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Educational data mining (EDM) is the process of analyzing data obtained from schools, students and administrators. The data that is analyzed is obtained from computer information systems, such as test scores and attendance records. Data mining looks for patterns and associations to draw conclusions about performance and behavior.
Modern educational environments rely on technology to streamline operations and keep track of important student data. Software applications are also used to administer student lesson plans, facilitate the learning process and administer exams. Communication between students, teachers and parents is also becoming largely dependent upon Internet and computer technology. Educational data mining seeks to combine all of this data to uncover new insights.
Schools use insights from data mining to develop new learning programs, improve performance and address potential issues. The technique can be used to determine what conditions help students learn better or perform better on exams. Employing educational data mining has become so popular that worldwide conferences are regularly held to teach educators about the techniques and discover new ways of incorporating it into schools.
Some of the topics explored during educational data mining conferences include how to effectively use data mining, how to mine different sources of data, improvement methods for educational software, and how to interpret data mining results to improve classroom instruction. Just as marketers use data mining to uncover associations between consumer purchasing habits and marketing activities, educational data mining seeks to discover unspoken patterns of behavior. For example, educators could use it to determine the effectiveness of experimental forms of learning and performance feedback for high school students, such as self-directed learning and assessments based upon subjective written reviews rather than a letter grade.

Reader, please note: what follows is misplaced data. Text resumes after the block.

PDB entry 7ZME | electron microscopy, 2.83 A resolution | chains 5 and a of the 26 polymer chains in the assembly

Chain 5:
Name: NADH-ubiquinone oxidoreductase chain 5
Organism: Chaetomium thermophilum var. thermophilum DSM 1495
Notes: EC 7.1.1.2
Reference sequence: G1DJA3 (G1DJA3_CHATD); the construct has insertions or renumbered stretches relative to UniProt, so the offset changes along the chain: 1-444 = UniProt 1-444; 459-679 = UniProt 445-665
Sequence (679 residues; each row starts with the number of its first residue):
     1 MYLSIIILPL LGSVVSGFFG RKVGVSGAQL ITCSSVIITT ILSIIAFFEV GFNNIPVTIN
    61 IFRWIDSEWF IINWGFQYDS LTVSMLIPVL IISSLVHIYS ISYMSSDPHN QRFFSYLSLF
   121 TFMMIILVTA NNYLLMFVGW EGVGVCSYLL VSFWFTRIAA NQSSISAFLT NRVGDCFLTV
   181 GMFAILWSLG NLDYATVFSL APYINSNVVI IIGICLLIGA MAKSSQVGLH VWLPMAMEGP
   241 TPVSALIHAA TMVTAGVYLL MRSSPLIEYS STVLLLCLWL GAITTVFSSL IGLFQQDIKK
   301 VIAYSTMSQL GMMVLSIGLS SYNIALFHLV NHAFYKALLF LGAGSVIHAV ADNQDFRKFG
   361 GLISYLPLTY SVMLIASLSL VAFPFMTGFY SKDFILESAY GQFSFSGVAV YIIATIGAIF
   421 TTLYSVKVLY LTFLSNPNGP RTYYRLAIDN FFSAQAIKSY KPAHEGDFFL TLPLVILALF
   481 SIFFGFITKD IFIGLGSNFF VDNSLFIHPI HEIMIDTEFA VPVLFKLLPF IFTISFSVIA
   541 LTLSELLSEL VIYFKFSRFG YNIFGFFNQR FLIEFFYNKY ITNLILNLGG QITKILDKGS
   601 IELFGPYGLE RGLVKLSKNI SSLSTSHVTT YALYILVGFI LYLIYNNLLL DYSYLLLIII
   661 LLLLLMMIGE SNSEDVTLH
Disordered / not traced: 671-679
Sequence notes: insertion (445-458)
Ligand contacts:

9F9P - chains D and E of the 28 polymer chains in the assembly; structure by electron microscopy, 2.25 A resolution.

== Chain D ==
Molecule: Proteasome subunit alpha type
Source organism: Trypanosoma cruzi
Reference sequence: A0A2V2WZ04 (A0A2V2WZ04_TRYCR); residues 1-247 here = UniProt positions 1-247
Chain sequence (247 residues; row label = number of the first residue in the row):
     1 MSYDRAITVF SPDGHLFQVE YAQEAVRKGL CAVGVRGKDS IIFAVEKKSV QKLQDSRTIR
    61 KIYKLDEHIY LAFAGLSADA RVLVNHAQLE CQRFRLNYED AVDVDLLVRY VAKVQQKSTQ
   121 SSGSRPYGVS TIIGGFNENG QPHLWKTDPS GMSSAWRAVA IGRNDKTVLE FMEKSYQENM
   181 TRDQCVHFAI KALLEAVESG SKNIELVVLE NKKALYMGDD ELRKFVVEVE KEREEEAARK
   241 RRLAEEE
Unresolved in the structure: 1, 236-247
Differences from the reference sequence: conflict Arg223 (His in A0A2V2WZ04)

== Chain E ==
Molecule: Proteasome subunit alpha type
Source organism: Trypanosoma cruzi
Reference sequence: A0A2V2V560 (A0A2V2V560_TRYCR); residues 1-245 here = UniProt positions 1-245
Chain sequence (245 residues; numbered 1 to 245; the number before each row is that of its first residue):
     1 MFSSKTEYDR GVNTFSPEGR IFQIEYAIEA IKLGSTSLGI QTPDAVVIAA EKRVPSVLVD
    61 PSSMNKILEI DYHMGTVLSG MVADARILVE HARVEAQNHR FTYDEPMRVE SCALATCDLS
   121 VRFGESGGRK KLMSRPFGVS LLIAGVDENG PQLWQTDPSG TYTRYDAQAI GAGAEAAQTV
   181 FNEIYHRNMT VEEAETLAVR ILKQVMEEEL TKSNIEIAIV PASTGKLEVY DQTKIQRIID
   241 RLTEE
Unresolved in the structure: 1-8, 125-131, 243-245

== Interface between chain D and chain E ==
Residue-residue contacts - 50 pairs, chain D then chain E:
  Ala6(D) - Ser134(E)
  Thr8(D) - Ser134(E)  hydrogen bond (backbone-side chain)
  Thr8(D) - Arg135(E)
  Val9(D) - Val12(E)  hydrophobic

Data mining is a way to gain insight into the minds of students and administrators, which may be difficult to uncover with direct research methods. Some colleges and universities may analyze the results of graduating students' performance on national standardized tests to monitor the quality of its classroom instruction. High scores in certain subject areas over others may indicate a need to adjust the method in which that material is delivered. Other learning tools besides the traditional lecture may be tried as a result of data mining.
For example, if data mining uncovers that students retain more information over time as a result of working on projects rather than multiple choice tests, educators may start implementing more projects in all classes. Data mining can also isolate how certain groups of students learn. Results of student performance may reflect trends among age groups and gender.
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